Let me illustrate what might be meant by the intellectuality of classical music. A college buddy of mine, Jan DeWeese, himself a musician and abstruse musical thinker, used to rave about the “lost key” in the symphonies of his favorite composer, Gustav Mahler. He said the lost key represented rootless modern humanity’s search for a true home.
I didn’t know what he was talking about.
I haven’t seen him in twenty years, but I decided to call the man now and get an explanation. Today, DeWeese teaches at Lewis and Clark College and plays Brazilian music on the mandolin, but he retains a powerful jones for classical music. I said, “Jan, tell me again about Mahler’s lost key.”
He didn’t know what I was talking about.
But he was willing to speculate. “I was probably thinking about the management of tonality that the great German composers achieved.”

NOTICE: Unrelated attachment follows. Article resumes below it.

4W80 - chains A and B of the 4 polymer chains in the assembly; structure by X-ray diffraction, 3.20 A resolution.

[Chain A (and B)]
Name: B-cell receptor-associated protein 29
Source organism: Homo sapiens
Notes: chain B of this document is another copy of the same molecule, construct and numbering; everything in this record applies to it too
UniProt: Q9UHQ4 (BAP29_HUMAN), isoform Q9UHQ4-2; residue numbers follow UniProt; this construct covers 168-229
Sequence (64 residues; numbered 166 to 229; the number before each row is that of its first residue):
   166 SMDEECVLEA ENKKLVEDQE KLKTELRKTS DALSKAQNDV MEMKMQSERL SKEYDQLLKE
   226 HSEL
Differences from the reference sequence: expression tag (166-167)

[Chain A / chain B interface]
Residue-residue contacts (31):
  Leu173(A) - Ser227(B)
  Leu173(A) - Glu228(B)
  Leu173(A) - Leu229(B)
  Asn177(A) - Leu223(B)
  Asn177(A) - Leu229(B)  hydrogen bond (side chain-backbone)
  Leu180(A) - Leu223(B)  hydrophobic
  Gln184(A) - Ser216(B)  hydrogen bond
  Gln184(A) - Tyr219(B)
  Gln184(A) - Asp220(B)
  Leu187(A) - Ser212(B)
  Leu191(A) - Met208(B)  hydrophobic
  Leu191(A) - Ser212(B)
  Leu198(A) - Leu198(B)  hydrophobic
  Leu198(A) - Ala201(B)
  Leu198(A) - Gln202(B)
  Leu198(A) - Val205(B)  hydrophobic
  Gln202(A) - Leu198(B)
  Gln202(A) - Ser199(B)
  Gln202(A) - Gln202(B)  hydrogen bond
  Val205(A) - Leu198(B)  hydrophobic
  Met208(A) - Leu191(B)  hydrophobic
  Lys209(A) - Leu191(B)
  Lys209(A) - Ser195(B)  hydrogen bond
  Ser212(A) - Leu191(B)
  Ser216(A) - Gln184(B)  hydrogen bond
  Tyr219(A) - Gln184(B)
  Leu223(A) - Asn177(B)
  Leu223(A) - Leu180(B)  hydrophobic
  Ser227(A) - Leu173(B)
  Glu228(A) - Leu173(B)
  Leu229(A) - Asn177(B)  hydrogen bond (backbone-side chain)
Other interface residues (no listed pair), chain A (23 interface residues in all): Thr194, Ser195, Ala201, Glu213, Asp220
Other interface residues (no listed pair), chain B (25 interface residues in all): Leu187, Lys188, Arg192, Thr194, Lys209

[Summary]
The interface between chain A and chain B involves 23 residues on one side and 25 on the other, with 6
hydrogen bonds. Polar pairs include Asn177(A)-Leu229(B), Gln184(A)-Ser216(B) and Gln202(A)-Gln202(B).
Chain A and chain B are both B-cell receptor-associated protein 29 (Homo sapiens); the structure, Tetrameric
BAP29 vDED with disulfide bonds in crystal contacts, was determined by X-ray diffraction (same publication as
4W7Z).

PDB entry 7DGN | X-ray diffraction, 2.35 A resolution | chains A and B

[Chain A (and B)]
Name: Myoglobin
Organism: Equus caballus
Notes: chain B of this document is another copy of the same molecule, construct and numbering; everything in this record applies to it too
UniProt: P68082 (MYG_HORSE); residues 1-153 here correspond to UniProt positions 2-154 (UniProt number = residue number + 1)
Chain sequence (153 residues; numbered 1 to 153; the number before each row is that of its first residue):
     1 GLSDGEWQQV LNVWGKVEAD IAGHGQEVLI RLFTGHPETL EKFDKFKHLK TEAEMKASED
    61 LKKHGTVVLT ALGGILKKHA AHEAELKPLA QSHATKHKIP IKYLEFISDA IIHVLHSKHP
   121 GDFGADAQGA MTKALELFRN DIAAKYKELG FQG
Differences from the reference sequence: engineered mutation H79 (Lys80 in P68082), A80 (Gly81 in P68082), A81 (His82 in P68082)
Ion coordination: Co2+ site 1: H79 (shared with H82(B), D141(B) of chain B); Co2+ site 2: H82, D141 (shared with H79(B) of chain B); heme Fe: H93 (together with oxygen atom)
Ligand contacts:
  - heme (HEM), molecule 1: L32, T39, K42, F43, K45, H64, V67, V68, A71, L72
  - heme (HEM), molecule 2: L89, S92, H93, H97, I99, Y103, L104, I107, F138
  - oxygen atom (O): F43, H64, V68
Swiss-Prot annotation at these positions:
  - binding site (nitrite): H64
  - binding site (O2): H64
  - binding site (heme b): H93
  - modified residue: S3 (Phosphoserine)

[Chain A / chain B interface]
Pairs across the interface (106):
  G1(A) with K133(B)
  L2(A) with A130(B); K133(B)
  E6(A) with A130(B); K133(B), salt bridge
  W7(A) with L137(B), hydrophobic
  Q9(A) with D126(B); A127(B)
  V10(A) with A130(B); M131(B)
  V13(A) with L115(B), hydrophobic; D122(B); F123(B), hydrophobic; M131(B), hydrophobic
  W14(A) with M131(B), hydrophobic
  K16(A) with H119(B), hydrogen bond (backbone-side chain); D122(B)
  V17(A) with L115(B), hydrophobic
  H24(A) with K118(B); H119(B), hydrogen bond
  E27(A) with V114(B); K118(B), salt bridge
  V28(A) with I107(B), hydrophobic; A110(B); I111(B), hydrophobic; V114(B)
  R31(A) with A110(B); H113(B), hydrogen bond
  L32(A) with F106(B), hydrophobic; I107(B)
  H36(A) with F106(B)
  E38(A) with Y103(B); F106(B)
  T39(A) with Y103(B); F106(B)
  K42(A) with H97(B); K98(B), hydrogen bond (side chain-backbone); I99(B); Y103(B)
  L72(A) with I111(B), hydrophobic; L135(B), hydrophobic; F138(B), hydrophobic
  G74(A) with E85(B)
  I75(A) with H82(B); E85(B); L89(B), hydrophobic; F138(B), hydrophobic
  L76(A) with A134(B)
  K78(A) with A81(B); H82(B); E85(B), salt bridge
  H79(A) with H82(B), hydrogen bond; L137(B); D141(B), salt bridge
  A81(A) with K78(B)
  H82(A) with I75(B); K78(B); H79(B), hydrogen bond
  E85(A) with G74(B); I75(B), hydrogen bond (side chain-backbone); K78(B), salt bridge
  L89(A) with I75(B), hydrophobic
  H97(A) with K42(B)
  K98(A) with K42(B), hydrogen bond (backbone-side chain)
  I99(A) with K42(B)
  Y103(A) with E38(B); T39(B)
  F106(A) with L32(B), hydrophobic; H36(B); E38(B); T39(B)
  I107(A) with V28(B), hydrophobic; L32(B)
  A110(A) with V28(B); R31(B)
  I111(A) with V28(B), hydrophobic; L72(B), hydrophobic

Umm… management of tonality?
“The whole concept of a symphony is the musical odyssey,” DeWeese went on. “You start from a home key, there’s a departure, and then a return through a labyrinth of musical complications. The great composers like Beethoven take you as far as possible from home and get you back safely. Mahler took that form to an apex. But he didn’t come back and hit the primary themes obviously hard like Beethoven. In Mahler symphonies you’re lured to the edge of resolution in a key that you think is home, but it turns out to be a temporary perch. And your psyche knows you’re not there yet. Mahler awakens a sense of longing for that lost key, that lost true home.”